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The following information was prepared by the UCLA Occupational Health Facility Medical Director T. Warner Hudson in an effort to educate researchers on the risks of Mycobacterium marinum infections. We recognize that the community of scientists working with zebrafish and other aquarium marine animals is still relatively small; however, as researchers explore the use of alternative models, we hope that you will find this information beneficial. For specific questions, please contact Dr. Hudson.

Mycobacterium marinum is a slow growing atypical mycobacterium found in many fish and fish tanks worldwide; both fresh and salt water. While it is an uncommon infection of researchers, fishermen, hobbyists, aquarium workers and those who otherwise put their forearms or hands into fish tanks, it usually involves a scrape or open wound of the forearm or hand and most commonly occurs in healthy adults although invasive disease is more likely to result in the immune compromised individual. It can also occur from standing in contaminated water with an open wound, but is generally not seen in adequately chlorinated swimming pools.

Localized infection in a scrape or open wound can result in tiny bumps or granulomas which grow and can later ulcerate and become chronic, resolve or become invasive, resulting in more serious disease especially in the immune compromised.

It is common for diagnosis to be delayed and for a variety of remedies to be tried before the correct diagnosis is made. Cultures are slow to grow, may be falsely negative, a biopsy may be taken and a PCR test can be helpful but the treating doctor must suspect it to order these. Since scrapes and sores of the hands are common and are often knocked back open, and this is an uncommon condition with difficult testing, diagnosis and treatment are often delayed. In addition, oral antibiotics are required for 4 – 6 months or longer and even then are not always successful, depending on spread of infection. Some infections do clear up on their own and a few require surgery, although medical treatment is the mainstay.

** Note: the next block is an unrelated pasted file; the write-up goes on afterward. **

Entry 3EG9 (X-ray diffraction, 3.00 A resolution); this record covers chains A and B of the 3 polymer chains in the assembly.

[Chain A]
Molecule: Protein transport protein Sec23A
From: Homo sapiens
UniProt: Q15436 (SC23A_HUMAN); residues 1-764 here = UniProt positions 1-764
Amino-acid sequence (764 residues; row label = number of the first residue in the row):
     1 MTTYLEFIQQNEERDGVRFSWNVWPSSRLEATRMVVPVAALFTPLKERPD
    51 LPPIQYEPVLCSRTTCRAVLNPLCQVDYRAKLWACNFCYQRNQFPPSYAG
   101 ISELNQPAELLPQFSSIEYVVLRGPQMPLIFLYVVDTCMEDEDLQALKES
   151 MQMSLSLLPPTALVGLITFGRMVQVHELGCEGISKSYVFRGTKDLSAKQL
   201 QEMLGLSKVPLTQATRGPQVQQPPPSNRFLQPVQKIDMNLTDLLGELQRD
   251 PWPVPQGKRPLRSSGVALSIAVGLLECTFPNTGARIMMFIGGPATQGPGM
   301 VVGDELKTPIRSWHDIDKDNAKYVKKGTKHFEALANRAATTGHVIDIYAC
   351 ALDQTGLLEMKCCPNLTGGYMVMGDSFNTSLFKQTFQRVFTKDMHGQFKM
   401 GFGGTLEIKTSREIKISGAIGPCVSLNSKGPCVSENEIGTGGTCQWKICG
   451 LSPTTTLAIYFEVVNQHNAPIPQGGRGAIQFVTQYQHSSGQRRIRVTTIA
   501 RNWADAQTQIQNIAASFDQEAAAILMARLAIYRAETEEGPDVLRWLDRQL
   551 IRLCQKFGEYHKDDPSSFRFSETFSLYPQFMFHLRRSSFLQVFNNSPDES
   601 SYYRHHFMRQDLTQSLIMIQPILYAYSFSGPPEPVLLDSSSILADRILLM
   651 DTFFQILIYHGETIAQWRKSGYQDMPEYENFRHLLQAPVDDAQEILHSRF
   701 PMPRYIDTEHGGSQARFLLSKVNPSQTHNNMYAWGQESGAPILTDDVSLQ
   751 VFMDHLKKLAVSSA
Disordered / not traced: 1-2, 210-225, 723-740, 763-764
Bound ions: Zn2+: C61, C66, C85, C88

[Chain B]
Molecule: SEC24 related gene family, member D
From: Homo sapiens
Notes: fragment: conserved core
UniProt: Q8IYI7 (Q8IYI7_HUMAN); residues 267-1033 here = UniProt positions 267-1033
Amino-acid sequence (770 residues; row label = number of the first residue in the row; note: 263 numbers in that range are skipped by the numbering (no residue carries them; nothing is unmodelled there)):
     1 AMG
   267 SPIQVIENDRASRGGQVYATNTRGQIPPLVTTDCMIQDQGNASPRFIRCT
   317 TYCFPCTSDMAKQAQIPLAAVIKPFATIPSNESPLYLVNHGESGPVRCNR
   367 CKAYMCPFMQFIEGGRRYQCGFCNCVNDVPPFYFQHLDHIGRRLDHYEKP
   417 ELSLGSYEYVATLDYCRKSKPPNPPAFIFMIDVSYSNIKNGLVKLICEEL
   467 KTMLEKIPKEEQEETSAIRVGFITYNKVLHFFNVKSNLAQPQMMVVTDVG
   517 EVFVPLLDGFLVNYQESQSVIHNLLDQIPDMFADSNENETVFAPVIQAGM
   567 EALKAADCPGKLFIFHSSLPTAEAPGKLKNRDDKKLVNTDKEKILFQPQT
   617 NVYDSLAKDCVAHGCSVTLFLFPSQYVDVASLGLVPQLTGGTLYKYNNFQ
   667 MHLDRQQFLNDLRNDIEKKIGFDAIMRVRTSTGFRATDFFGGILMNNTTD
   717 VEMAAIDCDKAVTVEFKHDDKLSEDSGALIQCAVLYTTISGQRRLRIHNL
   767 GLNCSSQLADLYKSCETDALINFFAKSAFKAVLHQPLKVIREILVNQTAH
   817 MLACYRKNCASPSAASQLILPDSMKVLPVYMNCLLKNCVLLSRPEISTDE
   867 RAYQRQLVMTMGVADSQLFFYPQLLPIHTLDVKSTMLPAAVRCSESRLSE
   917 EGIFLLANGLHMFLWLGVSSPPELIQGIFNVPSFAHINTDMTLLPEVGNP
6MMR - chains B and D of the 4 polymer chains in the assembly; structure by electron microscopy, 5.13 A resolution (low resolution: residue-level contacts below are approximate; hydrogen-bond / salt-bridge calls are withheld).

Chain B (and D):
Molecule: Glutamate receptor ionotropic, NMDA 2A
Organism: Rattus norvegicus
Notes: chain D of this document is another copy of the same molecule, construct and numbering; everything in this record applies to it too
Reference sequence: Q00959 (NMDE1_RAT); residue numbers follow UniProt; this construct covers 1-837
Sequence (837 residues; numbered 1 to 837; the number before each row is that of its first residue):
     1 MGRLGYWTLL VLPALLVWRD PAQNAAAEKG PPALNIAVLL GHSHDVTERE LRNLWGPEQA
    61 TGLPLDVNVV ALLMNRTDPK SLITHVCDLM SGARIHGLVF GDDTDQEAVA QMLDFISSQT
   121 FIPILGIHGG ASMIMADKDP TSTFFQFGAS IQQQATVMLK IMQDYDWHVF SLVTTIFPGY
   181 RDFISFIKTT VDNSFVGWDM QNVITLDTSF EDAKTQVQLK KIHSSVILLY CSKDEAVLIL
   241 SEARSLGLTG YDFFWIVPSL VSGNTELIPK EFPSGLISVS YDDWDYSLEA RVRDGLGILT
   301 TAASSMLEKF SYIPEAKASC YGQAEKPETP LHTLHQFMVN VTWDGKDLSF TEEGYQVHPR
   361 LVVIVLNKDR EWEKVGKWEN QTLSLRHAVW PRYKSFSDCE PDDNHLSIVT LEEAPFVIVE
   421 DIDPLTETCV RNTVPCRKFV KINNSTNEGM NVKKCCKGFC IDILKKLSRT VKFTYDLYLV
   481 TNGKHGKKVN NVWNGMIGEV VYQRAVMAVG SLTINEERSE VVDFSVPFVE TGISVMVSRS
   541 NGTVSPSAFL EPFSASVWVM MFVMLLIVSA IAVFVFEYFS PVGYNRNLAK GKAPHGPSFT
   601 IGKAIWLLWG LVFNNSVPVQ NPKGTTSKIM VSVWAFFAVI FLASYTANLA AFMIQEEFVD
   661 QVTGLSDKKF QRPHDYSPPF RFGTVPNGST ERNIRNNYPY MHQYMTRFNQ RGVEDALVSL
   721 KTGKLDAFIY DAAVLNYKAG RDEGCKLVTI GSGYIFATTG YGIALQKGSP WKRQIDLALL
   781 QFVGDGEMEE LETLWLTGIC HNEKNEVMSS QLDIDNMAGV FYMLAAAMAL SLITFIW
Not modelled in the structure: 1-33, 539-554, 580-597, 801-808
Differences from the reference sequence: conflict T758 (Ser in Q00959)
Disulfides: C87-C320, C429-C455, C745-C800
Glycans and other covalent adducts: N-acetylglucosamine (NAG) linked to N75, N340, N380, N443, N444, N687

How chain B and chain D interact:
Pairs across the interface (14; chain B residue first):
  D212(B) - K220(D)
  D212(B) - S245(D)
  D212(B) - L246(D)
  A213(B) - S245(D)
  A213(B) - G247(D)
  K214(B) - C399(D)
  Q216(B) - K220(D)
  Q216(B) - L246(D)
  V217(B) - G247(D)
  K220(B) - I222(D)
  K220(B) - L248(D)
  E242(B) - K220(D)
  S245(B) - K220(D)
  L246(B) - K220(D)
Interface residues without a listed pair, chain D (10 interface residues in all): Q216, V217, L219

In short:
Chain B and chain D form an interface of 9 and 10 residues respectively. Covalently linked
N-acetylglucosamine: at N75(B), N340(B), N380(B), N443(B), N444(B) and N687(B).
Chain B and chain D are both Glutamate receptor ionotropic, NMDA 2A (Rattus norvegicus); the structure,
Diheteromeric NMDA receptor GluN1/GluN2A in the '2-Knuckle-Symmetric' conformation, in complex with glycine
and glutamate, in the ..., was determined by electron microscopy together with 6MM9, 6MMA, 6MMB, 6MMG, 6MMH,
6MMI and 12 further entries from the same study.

How do you avoid this infection? Always wear sturdy waterproof gloves when putting your hands and forearms in fish tanks, when handling fish, and other marine animals like turtles. Be especially careful if you have scrapes or sores and always wash your hands and forearms with soap and water after cleaning tanks or handling fish. And if you do get a bump or sore that does not resolve within a couple weeks or is getting worse, see OHF, the Reagan Hospital ED after OHF hours if it may be work related, or your personal doctor if it is not work related and let the provider know about your work and this possibility.

See photo below. Also, see article on “Invasive Mycobacterium marinum Infections.”

Hand with mycobacterium marinum infections